Today, I am informing the House that the Government intend to bring forward a motion for the House of Commons to consider whether to amend the Standing Orders to remove the English Votes for English Laws procedure from the legislative process in the House of Commons.
The English Votes for English Laws procedure, which was introduced in 2015, amended the legislative process for the purpose of providing MPs representing English constituencies—or those representing English and Welsh constituencies—the opportunity to have an additional say on matters that applied to England—or England and Wales only.
It also applies to legislation introducing a tax measure that affects only England, Wales and Northern Ireland, which must be approved by a majority of MPs representing constituencies in those areas.
The English Votes procedure does not apply to the legislative process in the House of Lords, although it is the case that amendments made in the Lords which apply to England—or England and Wales—only are subject to a double majority vote in the House of Commons.
The procedure was introduced as more powers were being devolved to the Scottish Parliament and Senedd but does not reflect the unique nature of the UK Parliament and the principle that all parts of the UK should be, and are, represented equally in the UK Parliament.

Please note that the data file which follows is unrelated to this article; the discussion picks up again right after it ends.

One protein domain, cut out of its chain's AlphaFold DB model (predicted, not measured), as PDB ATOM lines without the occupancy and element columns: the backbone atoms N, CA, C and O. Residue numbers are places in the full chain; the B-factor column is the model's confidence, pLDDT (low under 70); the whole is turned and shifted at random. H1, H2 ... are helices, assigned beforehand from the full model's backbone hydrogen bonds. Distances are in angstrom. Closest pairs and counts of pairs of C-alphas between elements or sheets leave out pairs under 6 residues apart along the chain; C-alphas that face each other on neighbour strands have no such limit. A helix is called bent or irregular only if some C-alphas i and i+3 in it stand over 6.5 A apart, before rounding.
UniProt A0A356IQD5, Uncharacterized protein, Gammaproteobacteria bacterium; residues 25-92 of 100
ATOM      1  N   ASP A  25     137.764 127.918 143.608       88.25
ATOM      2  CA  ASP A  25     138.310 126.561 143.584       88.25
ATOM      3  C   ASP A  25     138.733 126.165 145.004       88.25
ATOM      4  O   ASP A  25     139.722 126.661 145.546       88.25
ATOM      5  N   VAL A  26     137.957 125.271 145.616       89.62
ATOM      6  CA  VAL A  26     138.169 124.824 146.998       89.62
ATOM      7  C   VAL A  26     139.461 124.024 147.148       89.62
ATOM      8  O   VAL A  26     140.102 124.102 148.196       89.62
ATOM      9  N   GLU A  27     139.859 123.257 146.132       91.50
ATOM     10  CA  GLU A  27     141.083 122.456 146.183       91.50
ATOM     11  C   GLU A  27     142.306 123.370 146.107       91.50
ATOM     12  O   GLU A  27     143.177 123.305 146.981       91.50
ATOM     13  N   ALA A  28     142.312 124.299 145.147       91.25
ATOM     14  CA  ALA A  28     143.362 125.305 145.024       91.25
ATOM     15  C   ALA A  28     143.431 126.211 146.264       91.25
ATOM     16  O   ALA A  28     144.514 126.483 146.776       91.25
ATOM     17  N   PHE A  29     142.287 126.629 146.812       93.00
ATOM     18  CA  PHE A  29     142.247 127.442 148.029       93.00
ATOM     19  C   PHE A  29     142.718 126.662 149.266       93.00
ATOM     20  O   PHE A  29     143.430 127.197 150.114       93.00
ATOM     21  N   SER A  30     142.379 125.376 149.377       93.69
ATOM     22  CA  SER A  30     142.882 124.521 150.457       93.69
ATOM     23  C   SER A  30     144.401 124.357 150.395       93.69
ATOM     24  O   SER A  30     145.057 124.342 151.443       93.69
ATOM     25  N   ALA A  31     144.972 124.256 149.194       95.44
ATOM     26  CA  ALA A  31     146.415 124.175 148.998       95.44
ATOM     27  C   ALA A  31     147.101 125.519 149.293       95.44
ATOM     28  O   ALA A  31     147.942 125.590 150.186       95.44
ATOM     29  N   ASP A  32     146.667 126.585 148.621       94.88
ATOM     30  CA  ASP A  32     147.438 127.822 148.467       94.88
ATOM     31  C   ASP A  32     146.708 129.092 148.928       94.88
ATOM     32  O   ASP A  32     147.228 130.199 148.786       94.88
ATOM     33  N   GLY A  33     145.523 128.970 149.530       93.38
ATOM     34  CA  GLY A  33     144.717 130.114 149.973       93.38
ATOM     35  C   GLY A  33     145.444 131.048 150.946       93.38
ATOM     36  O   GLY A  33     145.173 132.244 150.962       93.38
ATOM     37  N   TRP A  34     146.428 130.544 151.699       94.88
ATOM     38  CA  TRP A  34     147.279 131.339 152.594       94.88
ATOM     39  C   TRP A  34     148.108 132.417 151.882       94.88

The introduction of the procedure in 2015 added additional stages to the legislative process in Parliament and in doing so introduced complexity to our arrangements and has not served our Parliament well. This Standing Order reform is a sensible change that will ensure the effective operation of the legislative process.
Removing English Votes for English Laws does not change the fact that MPs with constituencies in England—and indeed MPs who represent constituencies across the UK—have a strong voice and role in the UK Parliament.
It is a fundamental principle that all constituent parts of the United Kingdom should be equally represented in Parliament, and Parliament should deliver for the whole UK. The operation of this procedure—and the constraints on the role of certain MPs—does not support this aim.
Rather than maintain this procedure, the Government shall on 13 July bring forward a motion in the House of Commons so that MPs can debate whether the English Votes procedure should be removed from the legislative process.